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Three PNL technologies named to top 100 list

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September 25, 1995 Share This!

RICHLAND, Wash. — What do new technologies for soil cleaning, ultrasonic imaging and emissions monitoring have in common? They all have made R&D Magazine's list of the top 100 technological developments of 1994 and they all were developed by researchers at the Department of Energy's Pacific Northwest Laboratory.

The prestigious R&D 100 Awards, sometimes called the Pulitzer Prizes of technology, honor 100 of the most promising new products, processes, materials and software developed worldwide. Awards are based on a development's technical significance, uniqueness and usefulness. PNL staff have received 29 R&D 100 Awards since 1965.

This year's awards recognize:


  • Electrical Remediation at Contaminated Environments. This quick and inexpensive technique uses electrodes in situ to heat natural moisture in the soil. The steam which is produced removes contaminants from the soil. This technique does not require excavation or soil pretreatment. Soils that would otherwise require years to clean using simple venting methods can be cleaned in weeks with this technology. The developers are Theresa Bergsman, Philip Gauglitz, William Heath and Janet Roberts.
  • Real Time Ultrasonic Imaging System. This ultrasonic camera can be used to detect, image, measure and evaluate flaws in composite materials. It currently is used to verify the integrity of components in high-performance aircraft. Material inspections can be done up to 10 times faster than other methods. The new technology likely will lead to lower aircraft production costs and increased safety for users. PNL's Byron Brenden developed the technology with André Durruty of Dassault Aviation, a French Company.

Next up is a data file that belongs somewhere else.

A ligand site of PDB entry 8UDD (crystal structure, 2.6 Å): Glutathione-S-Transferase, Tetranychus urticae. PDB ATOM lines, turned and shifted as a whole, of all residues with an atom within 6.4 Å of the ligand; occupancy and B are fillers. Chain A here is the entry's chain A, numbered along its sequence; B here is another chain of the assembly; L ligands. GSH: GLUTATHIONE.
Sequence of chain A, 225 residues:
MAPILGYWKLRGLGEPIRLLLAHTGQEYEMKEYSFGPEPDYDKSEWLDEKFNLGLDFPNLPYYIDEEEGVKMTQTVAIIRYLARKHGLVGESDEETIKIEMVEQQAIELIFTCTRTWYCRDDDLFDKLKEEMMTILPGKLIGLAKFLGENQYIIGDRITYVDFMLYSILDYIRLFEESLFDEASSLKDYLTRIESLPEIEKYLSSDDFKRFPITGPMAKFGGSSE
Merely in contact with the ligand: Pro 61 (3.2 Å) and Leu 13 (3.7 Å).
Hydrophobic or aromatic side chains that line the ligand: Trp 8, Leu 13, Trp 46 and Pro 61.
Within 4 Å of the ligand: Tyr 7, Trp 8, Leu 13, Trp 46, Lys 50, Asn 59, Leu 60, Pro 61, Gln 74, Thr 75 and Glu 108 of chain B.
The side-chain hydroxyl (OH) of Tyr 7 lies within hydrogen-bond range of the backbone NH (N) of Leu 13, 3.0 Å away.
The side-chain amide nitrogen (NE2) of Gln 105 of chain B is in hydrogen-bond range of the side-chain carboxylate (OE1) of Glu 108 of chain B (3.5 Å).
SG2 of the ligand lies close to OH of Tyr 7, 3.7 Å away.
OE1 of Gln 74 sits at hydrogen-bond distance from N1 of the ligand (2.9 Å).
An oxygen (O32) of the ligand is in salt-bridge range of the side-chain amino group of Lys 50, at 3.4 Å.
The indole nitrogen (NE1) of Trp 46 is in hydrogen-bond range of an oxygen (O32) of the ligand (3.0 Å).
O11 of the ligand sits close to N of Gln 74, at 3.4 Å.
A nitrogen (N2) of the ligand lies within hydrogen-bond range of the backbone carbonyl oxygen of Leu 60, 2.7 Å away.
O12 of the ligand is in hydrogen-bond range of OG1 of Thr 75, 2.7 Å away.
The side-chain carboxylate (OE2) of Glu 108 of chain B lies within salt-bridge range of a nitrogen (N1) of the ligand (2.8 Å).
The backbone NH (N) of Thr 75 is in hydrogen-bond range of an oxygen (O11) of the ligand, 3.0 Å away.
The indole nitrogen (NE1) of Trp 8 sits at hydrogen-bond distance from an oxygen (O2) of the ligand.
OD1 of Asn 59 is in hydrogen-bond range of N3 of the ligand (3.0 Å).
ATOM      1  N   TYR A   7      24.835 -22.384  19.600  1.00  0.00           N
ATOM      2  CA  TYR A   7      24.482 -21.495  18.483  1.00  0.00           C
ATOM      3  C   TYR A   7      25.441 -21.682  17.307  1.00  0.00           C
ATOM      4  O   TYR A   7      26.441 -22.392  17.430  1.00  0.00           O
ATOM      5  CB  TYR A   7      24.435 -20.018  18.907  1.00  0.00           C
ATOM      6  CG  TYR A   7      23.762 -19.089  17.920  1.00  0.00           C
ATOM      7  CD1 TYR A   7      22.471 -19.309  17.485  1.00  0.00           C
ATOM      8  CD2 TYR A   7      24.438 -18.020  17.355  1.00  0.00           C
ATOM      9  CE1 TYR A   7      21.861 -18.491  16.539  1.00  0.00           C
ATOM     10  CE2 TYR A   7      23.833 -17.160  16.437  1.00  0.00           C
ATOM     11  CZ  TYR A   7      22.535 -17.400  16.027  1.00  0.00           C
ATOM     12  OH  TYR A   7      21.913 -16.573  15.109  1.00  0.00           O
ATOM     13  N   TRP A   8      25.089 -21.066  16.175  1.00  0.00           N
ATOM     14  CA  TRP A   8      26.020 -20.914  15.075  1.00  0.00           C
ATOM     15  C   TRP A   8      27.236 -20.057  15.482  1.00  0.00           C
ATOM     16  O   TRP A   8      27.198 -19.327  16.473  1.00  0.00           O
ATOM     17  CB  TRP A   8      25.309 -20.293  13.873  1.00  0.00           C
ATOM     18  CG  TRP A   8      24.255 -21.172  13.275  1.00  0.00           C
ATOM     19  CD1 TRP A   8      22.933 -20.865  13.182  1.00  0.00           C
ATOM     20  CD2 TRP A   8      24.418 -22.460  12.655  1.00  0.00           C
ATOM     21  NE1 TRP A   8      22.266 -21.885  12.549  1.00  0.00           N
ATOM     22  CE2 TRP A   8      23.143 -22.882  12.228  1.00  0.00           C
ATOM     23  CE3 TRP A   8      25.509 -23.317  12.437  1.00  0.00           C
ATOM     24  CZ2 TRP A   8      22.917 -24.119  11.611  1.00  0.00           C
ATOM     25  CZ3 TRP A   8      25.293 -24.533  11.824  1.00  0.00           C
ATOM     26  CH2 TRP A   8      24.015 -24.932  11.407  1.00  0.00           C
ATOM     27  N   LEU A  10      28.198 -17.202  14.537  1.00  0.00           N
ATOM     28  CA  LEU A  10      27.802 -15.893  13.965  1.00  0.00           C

• Microwave Plasma Continuous Emissions Monitor. This device monitors potentially hazardous emissions from incinerators and other waste treatment systems. It can identify heavy metals and other contaminants at the part-per-billion level on a continuous basis. It is extremely sensitive, yet tough enough to withstand adverse conditions found in high temperature systems. The technology was invented by PNL researcher Jeff Surma, along with Paul Woskov, David Rhee and Dan Cohn of the Massachusetts Institute of Technology, and Charles Titus of T&R Associates in Wayne, Pa.


Inventors of all three technologies were honored at a ceremony in Chicago on Sept. 19 by R&D Magazine. This is the 32nd annual R&D 100 Award competition.

Tags: Energy, Environment, Emissions

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